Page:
Nearly Theatre: Not quite a review of the Huntington’s ‘Sweat’ By Isaac Ruben staff

Last Friday I had the privilege of seeing the final dress rehearsal of the Huntington Theatre Company’s production of “Sweat” by playwright Lynn Nottage. I must preface this by admitting that the show wasn’t finished when I saw it; this was a rehearsal, after all. As theatre asks the audience to suspend its disbelief, however, I will kindly request you do the same for the article and pretend this isn’t slightly poor practice, with this piece functioning somewhere between a preview and a review. Lynn Nottage began conceptualizing “Sweat” when she conducted a series of interviews in Reading, Pennsylvania in 2011. Reading acts as a stand-in for any small, poverty-ridden, American town. The play centers around a group of childhood friends and their sons, all co-workers at a fac-

tory that’s slowly being shut down. “Sweat” touches on such topics as racial tension, immigration, the opioid epidemic, neo-Nazis, American manufacturing and toxic masculinity. It’s aggressively timely. The script, which won a Pulitzer and was nominated for the Tony for Best Play, handles these issues with tact and care. “Sweat” oscillates between 2000 and 2008 to give the audience a bird’s eye view of how the town, and its residents’ lives, evolved over the decade. “Sweat” brought the same level of high-production quality one should expect from The Huntington. The scenery looked like a real bar—functioning beer taps included. The actors all brought their characters to life with grace, helping us empathize with people we might not want to accept. The fight choreography was mostly— at points even shockingly—realistic (more on that later). Make no mistake; this was objectively well-assembled theatre. For those

of you not versed in the Boston theatre scene, The Huntington is one of our two major regional theatres (along with the American Repertory Theater), and it has sent numerous shows to Broadway over the years. Frankly, I expect a little more than “professional” from one of the most prestigious companies in Boston. It’s a good director’s job to fill the white space on the page, and Nottage’s white space was left disappointingly blank. It felt like the director and production team read the script, and then just put it on stage. They gave the lines to the actors, the locations to the set designer— Brandeis’s very own Professor Cameron Anderson (THA), who is capable of and known for drastically more ambitious and interesting designs—and they plopped it all on stage. It never felt like the director was crafting her own vision, merely assembling something that already existed. The cast was universally solid. Standout performances included Tyla Abercrumbie as Cynthia, the character who faces racist attacks from the town’s people and her closest friends when she, a black woman, is promoted at the factory. Brandon G. Green—who happens to have taught Suzuki for Brandeis’s theatre department for several years—demonstrated an impressive range, portraying Chris, Cynthia’s son, at both 18 and 26 years old. I wasn’t unhappy to see “Sweat,” but it dragged through its two and a half hour run. Sure, the show will certainly be tighter when it opens, but the scene transitions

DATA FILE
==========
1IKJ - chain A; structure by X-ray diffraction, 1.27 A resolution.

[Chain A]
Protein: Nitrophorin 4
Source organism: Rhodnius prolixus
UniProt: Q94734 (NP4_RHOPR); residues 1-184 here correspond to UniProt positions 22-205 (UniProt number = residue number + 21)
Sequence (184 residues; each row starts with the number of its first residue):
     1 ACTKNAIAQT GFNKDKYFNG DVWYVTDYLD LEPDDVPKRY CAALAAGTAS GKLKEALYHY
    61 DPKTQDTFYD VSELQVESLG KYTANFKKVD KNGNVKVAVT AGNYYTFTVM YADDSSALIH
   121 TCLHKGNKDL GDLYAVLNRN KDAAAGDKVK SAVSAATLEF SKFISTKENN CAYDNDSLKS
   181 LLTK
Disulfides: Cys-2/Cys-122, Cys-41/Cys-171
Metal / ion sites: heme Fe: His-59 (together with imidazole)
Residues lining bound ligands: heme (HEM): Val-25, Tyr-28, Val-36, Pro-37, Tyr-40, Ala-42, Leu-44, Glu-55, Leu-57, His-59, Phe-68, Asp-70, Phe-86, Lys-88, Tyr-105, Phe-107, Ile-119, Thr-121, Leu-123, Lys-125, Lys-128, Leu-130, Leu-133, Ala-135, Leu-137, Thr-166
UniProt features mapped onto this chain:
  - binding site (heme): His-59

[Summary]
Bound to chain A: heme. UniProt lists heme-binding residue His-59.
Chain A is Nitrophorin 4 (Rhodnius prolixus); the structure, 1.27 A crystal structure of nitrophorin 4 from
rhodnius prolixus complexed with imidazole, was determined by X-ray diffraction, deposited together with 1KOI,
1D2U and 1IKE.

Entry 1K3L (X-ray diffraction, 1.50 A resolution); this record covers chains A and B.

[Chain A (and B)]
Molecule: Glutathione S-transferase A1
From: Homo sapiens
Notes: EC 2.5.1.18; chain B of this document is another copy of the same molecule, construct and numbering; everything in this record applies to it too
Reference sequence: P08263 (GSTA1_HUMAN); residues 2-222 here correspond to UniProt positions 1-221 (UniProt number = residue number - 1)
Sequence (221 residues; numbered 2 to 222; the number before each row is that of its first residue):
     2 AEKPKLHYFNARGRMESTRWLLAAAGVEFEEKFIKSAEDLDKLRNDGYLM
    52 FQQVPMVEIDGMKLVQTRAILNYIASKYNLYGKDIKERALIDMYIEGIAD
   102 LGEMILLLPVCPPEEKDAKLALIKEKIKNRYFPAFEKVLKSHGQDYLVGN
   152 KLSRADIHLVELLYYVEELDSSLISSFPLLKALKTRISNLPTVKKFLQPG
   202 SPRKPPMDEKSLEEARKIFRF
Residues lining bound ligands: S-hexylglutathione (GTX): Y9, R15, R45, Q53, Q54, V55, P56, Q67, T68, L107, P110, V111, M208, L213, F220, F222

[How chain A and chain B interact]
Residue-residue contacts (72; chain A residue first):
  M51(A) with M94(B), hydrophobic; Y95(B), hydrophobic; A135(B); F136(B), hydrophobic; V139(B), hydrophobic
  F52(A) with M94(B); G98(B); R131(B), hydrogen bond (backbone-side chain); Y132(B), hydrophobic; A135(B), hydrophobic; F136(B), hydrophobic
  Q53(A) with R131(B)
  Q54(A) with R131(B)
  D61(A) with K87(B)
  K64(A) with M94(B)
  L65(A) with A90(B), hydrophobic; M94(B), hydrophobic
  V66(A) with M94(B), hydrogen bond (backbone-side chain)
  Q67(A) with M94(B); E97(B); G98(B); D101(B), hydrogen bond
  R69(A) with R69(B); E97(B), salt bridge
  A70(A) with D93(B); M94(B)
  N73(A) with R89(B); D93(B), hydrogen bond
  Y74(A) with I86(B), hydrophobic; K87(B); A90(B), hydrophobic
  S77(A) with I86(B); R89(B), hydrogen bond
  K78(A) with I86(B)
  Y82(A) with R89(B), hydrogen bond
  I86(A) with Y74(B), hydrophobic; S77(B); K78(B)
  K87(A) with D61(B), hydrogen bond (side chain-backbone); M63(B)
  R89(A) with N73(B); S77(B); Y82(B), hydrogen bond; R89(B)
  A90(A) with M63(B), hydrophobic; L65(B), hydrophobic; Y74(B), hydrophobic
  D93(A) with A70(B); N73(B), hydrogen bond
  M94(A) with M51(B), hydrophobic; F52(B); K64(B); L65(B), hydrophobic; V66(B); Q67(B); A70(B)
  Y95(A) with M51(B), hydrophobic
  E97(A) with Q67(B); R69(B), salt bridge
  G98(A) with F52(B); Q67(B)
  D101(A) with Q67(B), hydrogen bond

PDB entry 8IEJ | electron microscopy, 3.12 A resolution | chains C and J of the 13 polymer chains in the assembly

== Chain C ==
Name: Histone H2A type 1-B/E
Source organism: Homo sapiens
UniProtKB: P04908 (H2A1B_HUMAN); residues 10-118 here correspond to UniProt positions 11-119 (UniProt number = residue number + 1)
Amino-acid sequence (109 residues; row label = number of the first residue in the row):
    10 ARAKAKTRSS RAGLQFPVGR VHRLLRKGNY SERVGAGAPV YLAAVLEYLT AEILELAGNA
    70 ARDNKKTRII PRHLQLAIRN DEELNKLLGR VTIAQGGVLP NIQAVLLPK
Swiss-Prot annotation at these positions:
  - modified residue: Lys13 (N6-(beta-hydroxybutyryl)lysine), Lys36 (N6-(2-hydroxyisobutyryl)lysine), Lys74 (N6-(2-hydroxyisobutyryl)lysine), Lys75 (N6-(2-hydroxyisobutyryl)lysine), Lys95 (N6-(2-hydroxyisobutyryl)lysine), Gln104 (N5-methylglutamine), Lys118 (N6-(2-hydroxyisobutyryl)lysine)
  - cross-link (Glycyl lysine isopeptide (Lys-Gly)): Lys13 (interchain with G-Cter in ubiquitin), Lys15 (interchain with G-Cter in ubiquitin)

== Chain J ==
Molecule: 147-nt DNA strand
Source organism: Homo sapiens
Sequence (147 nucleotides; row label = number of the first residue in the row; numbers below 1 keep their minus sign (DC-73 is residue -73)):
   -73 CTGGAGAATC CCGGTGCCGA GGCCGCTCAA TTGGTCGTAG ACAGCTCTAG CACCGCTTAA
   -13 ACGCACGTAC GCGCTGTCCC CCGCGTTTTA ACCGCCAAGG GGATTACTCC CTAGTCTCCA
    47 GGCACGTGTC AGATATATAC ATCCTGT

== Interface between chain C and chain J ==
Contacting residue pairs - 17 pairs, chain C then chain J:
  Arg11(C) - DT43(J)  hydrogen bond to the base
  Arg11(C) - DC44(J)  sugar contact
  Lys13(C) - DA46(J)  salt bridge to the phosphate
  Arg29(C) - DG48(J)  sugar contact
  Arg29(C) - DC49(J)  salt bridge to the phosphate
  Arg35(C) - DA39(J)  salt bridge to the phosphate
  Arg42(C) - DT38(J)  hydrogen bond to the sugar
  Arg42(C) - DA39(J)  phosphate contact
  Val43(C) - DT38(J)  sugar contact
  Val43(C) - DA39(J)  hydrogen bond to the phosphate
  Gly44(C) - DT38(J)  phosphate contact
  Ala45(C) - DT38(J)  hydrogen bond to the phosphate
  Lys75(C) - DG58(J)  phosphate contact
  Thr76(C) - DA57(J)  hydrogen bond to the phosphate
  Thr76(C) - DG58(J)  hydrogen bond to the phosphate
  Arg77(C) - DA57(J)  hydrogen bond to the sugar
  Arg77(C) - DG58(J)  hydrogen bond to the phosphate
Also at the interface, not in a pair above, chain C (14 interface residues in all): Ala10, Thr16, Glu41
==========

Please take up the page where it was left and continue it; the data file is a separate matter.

were long. Nothing was broken, but we weren’t watching a welloiled machine, and that’s totally reasonable considering this was only the final dress rehearsal. There will be a whole week of previews before “Sweat” officially opens this weekend. The show’s climax is a long, multi-character fight scene. I’m always wary of violence on stage, not due to any squeamishness, but simply because it becomes exponentially difficult to suspend your disbelief. From the very beginning of the scene, the audience knows it’s going to turn violent, so there’s no way to deny that you’re watching the precise merging of yelling, dancing and blood-packet popping. When the fight began, the first several moves were shockingly convincing, but the fight was just so long that once the initial wincing wore off, we were all left to watch probably five more minutes of pretend violence. A fight scene should never go on

long enough that one’s thoughts start to wander, as mine did. Despite a general lack of positive things to say about the Huntington’s “Sweat,” I’ll admit that I enjoyed it, and I think most people who see it will love it. Despite my being an affluent, white, theatre fan, I’m not actually the primary intended audience. Season subscribers to the Huntington are the intended audience. And Huntington subscribers differ from me in some key areas: age and snobbery levels. Whether or not this is an uninspired (lazy) piece of theatre, it is an undeniably solid production of a well-written show. Though it breaks little new ground with its bold proclamation of “racism=bad,” it does take an audience of east-coast elites, like you and me, out of our cozy bubble, and if you’re not hoping for innovational leaps in theatricality, then you might enjoy spending an evening thinking about working-class Pennsylvanians instead of the Iowa caucuses.